As expected, powerful male leaders did join the NADGC playing important roles in directing its policies. Among the most prominent, were L.B. Sharp, director of Life Camps and William Gould Vinal, president of the CDAA at the same time as the 1924 NADGC/CDAA merger. Agency men and women's groups within the NADGC pushed forward a progressive education agenda that came to define the Association. Their priorities identically matched the goals of the Progressive Education Society — program certification, safety standards, program development, training, and the expansion of camp opportunities for middle and lower class youngsters (Lehman 1925).

Surprisingly however, prestigious men did not dominate the organization as some had assumed or feared. And much of this can be accounted for by the wily diplomacy of Miss Mattoon and her followers. Working quietly for four years to assist in the birth of the association, she began serving in 1916 as its first secretary. Here, she played a pivotal role in protecting the interests of the large cadre of women directors without ruffling any peacock feathers. Mattoon used her inherited wealth and the connections she had worked with to establish an associational structure that foreclosed on the possibility to marginalize the voice of women.

When she attended Wellesley College as a young woman, a student in the Natural Sciences, she had come under the lingering spell of Alice Freeman Palmer, the former young and brilliant president of Wellesley College. Palmer had an explicit educational vision for women that was too inspire Mattoon's long career in working with girls. Of Palmer she would say, "We loved the mind courageous which no dread of failure ever daunted, whose control of gentleness all opposition stole" (Mattoon and Bragdon 1947, p. 133). Precisely! For almost fifteen years in both professional camp associations, Mattoon was to ply this art of gentleness with consummate skill. Palmer's gift had been to show Mattoon and others of her generation of young women, how to risk, how to be daring, while also being perfectly ladylike.

Mattoon's intentions at Camp Kehonka and in her association work never wavered.

Among the many things we are trying to do in camps is to develop a keen and solid sense of responsibility toward the new voting citizenship that now has become a part of a woman's life. Energy, time, and thought have been put into the long fight for the right to vote. Much has been won for America's girls (Mattoon 1925, p. 11).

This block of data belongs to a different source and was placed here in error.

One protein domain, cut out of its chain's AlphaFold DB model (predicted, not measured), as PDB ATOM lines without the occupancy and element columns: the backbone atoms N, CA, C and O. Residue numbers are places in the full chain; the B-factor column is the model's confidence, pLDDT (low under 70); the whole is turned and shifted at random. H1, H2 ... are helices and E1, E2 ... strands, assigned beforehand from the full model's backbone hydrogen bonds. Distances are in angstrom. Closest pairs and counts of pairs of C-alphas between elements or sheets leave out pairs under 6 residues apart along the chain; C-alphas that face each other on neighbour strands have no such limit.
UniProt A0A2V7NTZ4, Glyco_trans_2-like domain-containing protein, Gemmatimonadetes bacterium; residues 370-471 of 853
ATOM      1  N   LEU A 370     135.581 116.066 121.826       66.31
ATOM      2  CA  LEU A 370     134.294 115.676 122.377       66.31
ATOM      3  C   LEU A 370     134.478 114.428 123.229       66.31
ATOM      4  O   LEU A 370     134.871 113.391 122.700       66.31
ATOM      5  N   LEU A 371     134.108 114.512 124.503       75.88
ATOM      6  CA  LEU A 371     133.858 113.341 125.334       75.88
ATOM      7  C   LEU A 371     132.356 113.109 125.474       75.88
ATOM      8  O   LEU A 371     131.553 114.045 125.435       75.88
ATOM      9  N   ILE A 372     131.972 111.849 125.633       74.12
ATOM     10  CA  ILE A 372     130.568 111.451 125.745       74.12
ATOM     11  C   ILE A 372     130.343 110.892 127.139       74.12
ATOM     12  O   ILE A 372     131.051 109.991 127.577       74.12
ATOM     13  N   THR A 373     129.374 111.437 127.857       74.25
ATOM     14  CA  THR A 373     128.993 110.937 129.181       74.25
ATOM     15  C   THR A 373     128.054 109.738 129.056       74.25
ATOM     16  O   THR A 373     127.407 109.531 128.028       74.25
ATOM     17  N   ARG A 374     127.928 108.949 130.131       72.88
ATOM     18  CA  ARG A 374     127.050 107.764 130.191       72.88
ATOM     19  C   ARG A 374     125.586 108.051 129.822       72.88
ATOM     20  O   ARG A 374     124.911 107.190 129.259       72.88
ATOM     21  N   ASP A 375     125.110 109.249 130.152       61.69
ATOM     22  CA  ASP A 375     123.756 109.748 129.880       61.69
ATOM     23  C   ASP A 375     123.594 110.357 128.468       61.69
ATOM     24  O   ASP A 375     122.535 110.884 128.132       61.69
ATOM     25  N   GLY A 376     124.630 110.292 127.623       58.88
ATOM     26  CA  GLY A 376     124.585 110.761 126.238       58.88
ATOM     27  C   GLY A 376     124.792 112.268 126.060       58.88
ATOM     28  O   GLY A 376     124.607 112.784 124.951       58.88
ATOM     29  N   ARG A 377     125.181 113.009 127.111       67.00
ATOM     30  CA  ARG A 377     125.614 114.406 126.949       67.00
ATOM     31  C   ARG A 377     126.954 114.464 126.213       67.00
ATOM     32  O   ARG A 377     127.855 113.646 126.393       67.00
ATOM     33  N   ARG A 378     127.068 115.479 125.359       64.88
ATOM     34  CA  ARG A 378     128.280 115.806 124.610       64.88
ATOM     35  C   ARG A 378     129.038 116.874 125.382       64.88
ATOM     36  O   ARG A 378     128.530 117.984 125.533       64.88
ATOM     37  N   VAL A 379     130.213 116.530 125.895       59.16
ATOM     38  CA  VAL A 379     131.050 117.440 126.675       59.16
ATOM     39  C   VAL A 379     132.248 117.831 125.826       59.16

Though ever friendly to the early Camp Fire leaders and sympathetic toward programs in the Household Arts, her primary goal was to break down the old boundaries set for girls. She kept Kehonka a "primitive camp" just as the old founders of boys' camps had but for different reasons. While men strove to recapture the endangered past ideals for boys, Mattoon set her sights on overcoming them for girls (McMullen to Eells 1976).

Mattoon's allies explicitly placed the basic pedagogical responsibility for the education of girls at the feet of women, but from the outset, she implicitly opposed the model set out by the Gulicks (Brown 1913, 30). She wanted campers sleeping in tents, taking back country hikes, learning the same skills as the boys as detailed in Campcraft by Ernest Thompson Seton and the Woodcraft League (Coale 1918, p. 263). In an era, particularly after World War I, when most progressives were arguing for co-education, independent women camp directors were staunchly committed to a separate female education even as they adopted progressive education principles. Most important to them beyond having girls "rough it" was encouraging the aesthetic and spiritual links girls naturally found in nature. A distinctly female aesthetic was promoted in their camps following the Palmer model.

Artistic expression comes naturally and spontaneously in the solitude and beauty of the woods . . . A leader has only to foster and nourish it (Eells 1978).

Beyond camp philosophy and the educational liberation of girls, NADGC women also insisted that the proper camp governance should be mirrored in the governance of their professional association as well. Though a respected professional association was necessary, it would not alone promote their social goals. Eells comments (Interview 1978) that "the women stuck it out. In amazing fashion (they) made it a full-time profession . . . {and} very much in response to social issues."